It is a fate common to great actors whose most enduring success comes on television that the highest praise they receive is actually a trap concealed inside a compliment. Referring to someone’s “iconic role” or “indelible performance” can be a way of saying that a performer could really do only one thing, and his legacy is that he did it perfectly. With the sudden death of James Gandolfini at the horribly young age of 51, all of us who loved and admired his work are, naturally, going to spend a lot of time thinking about The Sopranos, 86 hours of television that was not simply the perfect marriage of actor and role, but the exceedingly rare instance of an actor expanding the possibilities of the medium by the sheer force of his talent, daring, and commitment.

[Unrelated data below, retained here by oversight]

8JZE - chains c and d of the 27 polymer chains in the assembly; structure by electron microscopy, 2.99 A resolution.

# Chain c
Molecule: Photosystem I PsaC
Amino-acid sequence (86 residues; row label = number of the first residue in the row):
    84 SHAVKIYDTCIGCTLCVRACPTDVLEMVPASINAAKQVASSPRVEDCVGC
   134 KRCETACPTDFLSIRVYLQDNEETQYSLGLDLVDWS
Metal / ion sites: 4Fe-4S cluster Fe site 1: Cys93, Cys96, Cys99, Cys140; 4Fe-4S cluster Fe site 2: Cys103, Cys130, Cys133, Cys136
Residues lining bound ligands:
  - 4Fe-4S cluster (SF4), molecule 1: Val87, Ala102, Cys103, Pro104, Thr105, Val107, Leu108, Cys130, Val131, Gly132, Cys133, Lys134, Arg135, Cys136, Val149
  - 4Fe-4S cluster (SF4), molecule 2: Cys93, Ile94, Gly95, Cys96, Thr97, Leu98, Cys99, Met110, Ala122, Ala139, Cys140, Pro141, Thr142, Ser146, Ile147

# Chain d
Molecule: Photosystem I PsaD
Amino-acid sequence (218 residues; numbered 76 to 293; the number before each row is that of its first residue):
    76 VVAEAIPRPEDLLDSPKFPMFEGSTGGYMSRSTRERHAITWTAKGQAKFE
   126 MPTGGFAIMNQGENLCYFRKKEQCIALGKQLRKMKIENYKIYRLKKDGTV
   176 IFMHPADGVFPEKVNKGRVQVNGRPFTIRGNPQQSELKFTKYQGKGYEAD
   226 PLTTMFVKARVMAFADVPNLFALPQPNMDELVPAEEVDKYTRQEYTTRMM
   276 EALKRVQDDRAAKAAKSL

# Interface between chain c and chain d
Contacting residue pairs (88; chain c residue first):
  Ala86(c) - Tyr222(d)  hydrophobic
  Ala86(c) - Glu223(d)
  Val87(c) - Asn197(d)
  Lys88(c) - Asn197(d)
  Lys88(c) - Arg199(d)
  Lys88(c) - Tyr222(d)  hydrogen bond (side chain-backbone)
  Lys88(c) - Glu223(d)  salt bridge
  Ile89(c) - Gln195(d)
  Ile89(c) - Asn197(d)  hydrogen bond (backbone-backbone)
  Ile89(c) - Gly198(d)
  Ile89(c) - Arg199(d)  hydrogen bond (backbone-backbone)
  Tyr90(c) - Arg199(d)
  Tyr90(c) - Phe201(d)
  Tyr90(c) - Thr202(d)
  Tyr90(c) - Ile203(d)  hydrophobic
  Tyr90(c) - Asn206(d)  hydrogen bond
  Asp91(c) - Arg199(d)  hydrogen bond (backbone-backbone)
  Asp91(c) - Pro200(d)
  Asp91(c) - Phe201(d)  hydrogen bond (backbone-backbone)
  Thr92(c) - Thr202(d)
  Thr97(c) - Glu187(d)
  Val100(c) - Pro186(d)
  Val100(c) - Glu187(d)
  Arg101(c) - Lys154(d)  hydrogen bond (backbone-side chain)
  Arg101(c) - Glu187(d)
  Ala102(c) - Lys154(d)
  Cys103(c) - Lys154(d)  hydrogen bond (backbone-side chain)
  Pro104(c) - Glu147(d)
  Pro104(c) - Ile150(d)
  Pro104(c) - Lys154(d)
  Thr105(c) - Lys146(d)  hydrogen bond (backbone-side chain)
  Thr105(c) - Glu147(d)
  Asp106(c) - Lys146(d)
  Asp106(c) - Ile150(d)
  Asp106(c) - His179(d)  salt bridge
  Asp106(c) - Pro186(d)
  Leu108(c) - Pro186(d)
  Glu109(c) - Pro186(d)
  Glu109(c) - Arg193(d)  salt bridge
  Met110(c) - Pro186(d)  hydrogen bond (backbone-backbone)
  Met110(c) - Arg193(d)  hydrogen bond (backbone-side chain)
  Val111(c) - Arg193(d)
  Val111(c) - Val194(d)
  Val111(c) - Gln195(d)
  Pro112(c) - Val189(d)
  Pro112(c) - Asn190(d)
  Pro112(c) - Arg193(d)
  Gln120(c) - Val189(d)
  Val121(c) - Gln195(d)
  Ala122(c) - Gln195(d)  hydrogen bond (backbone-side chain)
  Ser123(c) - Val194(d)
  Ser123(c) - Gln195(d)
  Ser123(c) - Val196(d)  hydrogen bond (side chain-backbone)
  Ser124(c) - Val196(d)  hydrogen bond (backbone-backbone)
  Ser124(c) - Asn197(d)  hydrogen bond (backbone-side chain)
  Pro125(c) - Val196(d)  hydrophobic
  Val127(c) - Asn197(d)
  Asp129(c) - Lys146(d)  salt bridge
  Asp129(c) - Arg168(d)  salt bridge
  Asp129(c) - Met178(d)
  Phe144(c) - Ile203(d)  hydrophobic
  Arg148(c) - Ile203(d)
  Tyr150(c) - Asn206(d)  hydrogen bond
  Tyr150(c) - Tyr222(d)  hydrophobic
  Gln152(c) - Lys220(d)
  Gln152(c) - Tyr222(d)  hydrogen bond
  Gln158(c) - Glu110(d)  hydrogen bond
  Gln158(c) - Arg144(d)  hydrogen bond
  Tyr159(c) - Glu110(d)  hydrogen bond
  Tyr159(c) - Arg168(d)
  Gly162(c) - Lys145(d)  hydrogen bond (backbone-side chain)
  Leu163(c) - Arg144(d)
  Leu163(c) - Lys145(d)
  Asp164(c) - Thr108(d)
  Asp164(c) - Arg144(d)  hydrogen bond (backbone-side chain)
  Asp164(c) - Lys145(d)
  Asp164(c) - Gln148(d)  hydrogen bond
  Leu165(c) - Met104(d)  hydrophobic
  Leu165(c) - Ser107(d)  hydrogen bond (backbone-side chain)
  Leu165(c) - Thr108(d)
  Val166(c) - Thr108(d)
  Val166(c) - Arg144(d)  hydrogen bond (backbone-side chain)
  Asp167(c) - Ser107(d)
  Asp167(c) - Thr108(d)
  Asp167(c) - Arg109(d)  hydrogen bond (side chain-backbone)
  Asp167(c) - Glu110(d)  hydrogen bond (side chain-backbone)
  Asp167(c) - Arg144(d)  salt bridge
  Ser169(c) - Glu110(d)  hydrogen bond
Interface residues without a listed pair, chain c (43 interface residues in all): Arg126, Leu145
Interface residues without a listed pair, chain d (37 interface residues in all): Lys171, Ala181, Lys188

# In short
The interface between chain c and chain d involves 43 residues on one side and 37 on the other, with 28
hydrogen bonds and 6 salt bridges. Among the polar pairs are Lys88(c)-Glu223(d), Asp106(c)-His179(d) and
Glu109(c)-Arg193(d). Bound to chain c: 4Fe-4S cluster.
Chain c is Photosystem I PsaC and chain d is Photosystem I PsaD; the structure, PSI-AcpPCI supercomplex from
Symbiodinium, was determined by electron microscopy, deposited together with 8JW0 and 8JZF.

There were many great TV performances before HBO chose Gandolfini over Michael Rispoli and Steven Van Zandt, the other contenders to play New Jersey waste management consultant Tony Soprano, but when viewers saw what Gandolfini was doing with the part that David Chase had given him, it was, in a way, news: The fact that television could accommodate a character like Tony, and a performance like Gandolfini’s made the medium feel bigger, less constrained, more dangerous and exciting. And it wasn’t an illusion: James Gandolfini left television in better shape than it was in when he found it.